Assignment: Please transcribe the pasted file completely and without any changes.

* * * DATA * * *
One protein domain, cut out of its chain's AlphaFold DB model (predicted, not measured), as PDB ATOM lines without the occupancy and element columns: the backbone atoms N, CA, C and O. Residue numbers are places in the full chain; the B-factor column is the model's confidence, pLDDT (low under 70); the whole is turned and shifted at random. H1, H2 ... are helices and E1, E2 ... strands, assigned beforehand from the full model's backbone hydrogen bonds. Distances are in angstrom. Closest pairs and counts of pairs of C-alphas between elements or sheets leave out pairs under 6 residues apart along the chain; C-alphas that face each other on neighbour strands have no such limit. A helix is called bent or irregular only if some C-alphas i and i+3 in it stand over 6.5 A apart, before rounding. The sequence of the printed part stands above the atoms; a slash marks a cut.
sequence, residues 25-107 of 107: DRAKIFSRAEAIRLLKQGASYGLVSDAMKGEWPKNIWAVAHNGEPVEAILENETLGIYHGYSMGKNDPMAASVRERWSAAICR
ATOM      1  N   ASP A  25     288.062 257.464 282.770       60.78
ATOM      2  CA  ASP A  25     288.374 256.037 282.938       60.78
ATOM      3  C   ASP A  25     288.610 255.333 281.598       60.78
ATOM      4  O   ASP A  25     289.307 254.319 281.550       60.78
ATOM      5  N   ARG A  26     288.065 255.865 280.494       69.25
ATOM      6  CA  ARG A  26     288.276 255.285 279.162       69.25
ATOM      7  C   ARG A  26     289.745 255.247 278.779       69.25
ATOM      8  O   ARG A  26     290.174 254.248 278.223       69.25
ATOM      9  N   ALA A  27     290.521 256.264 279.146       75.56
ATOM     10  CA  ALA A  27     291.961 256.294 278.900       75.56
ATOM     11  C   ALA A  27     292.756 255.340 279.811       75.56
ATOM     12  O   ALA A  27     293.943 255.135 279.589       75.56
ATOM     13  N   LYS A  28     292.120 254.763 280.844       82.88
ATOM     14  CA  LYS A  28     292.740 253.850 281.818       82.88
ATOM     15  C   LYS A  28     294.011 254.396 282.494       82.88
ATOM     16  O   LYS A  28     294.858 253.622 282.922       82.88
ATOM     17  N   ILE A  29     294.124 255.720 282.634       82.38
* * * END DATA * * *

One protein domain, cut out of its chain's AlphaFold DB model (predicted, not measured), as PDB ATOM lines without the occupancy and element columns: the backbone atoms N, CA, C and O. Residue numbers are places in the full chain; the B-factor column is the model's confidence, pLDDT (low under 70); the whole is turned and shifted at random. H1, H2 ... are helices and E1, E2 ... strands, assigned beforehand from the full model's backbone hydrogen bonds. Distances are in angstrom. Closest pairs and counts of pairs of C-alphas between elements or sheets leave out pairs under 6 residues apart along the chain; C-alphas that face each other on neighbour strands have no such limit. A helix is called bent or irregular only if some C-alphas i and i+3 in it stand over 6.5 A apart, before rounding. The sequence of the printed part stands above the atoms; a slash marks a cut.
sequence, residues 25-107 of 107: DRAKIFSRAEAIRLLKQGASYGLVSDAMKGEWPKNIWAVAHNGEPVEAILENETLGIYHGYSMGKNDPMAASVRERWSAAICR
ATOM      1  N   ASP A  25     288.062 257.464 282.770       60.78
ATOM      2  CA  ASP A  25     288.374 256.037 282.938       60.78
ATOM      3  C   ASP A  25     288.610 255.333 281.598       60.78
ATOM      4  O   ASP A  25     289.307 254.319 281.550       60.78
ATOM      5  N   ARG A  26     288.065 255.865 280.494       69.25
ATOM      6  CA  ARG A  26     288.276 255.285 279.162       69.25
ATOM      7  C   ARG A  26     289.745 255.247 278.779       69.25
ATOM      8  O   ARG A  26     290.174 254.248 278.223       69.25
ATOM      9  N   ALA A  27     290.521 256.264 279.146       75.56
ATOM     10  CA  ALA A  27     291.961 256.294 278.900       75.56
ATOM     11  C   ALA A  27     292.756 255.340 279.811       75.56
ATOM     12  O   ALA A  27     293.943 255.135 279.589       75.56
ATOM     13  N   LYS A  28     292.120 254.763 280.844       82.88
ATOM     14  CA  LYS A  28     292.740 253.850 281.818       82.88
ATOM     15  C   LYS A  28     294.011 254.396 282.494       82.88
ATOM     16  O   LYS A  28     294.858 253.622 282.922       82.88
ATOM     17  N   ILE A  29     294.124 255.720 282.634       82.38